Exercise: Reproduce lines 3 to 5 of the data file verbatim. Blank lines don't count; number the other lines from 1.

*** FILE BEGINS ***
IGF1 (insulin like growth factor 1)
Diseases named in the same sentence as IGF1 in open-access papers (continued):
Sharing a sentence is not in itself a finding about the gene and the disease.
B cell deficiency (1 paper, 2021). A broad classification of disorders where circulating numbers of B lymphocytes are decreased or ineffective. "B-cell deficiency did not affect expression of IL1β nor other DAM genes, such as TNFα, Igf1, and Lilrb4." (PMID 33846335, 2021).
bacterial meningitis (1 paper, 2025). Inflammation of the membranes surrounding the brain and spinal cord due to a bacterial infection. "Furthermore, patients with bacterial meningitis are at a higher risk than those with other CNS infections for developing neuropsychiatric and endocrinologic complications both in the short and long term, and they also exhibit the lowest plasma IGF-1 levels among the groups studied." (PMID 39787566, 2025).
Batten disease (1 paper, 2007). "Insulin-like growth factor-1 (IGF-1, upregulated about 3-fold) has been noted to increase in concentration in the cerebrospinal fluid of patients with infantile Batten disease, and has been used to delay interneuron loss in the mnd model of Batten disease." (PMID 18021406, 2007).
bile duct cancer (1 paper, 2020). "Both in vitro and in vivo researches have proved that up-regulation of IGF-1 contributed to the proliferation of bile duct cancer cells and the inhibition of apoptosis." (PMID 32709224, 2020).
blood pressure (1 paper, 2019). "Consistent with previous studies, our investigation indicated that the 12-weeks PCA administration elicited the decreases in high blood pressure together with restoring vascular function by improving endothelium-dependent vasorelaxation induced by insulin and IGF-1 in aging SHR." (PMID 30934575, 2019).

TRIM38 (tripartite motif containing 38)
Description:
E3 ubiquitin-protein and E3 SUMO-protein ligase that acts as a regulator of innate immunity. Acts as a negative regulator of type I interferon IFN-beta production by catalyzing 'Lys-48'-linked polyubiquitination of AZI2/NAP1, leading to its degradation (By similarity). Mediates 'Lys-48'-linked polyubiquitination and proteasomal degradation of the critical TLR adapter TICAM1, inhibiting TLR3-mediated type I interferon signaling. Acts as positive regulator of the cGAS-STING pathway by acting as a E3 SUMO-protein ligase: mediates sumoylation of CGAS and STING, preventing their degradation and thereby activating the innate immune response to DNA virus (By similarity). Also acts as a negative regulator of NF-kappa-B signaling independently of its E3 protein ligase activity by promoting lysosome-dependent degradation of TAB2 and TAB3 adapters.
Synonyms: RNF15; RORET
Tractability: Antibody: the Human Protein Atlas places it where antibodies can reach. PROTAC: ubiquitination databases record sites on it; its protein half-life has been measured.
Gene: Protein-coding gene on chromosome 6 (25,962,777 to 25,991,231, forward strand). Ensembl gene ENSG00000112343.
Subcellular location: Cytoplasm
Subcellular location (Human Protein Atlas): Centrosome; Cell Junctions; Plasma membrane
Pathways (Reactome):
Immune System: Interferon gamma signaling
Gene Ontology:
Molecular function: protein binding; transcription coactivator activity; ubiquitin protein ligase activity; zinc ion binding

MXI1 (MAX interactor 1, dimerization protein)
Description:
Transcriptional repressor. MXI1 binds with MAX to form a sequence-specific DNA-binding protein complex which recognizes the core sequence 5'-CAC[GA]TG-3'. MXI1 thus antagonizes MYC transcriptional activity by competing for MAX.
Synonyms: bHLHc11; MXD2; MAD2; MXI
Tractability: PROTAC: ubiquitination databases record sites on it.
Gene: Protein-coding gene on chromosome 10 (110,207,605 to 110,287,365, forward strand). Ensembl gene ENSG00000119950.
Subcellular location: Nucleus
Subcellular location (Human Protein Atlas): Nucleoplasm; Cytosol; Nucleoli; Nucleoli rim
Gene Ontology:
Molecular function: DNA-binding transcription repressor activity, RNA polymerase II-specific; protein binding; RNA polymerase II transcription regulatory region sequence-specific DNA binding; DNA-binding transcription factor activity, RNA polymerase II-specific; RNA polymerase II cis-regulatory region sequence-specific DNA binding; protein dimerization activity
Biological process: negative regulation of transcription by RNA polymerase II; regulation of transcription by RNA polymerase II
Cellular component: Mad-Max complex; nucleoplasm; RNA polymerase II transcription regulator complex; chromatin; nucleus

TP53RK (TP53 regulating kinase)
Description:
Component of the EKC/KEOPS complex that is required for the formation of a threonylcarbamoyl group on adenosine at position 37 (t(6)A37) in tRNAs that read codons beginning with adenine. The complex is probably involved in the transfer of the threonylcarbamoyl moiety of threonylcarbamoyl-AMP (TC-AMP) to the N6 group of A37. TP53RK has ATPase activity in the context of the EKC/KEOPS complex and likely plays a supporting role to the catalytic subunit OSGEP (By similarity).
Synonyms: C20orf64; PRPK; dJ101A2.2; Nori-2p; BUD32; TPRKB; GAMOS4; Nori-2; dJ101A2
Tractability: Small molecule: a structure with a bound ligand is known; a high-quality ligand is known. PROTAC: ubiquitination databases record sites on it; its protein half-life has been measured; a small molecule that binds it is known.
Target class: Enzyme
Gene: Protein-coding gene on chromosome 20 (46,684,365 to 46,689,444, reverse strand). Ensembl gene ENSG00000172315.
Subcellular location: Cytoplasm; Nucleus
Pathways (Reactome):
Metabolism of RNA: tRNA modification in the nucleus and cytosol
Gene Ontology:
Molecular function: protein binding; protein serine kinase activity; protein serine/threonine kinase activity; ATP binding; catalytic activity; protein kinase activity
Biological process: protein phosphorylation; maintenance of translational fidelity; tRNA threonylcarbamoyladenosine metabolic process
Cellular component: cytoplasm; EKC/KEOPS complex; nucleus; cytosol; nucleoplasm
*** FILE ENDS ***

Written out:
Sharing a sentence is not in itself a finding about the gene and the disease.
B cell deficiency (1 paper, 2021). A broad classification of disorders where circulating numbers of B lymphocytes are decreased or ineffective. "B-cell deficiency did not affect expression of IL1β nor other DAM genes, such as TNFα, Igf1, and Lilrb4." (PMID 33846335, 2021).
bacterial meningitis (1 paper, 2025). Inflammation of the membranes surrounding the brain and spinal cord due to a bacterial infection. "Furthermore, patients with bacterial meningitis are at a higher risk than those with other CNS infections for developing neuropsychiatric and endocrinologic complications both in the short and long term, and they also exhibit the lowest plasma IGF-1 levels among the groups studied." (PMID 39787566, 2025).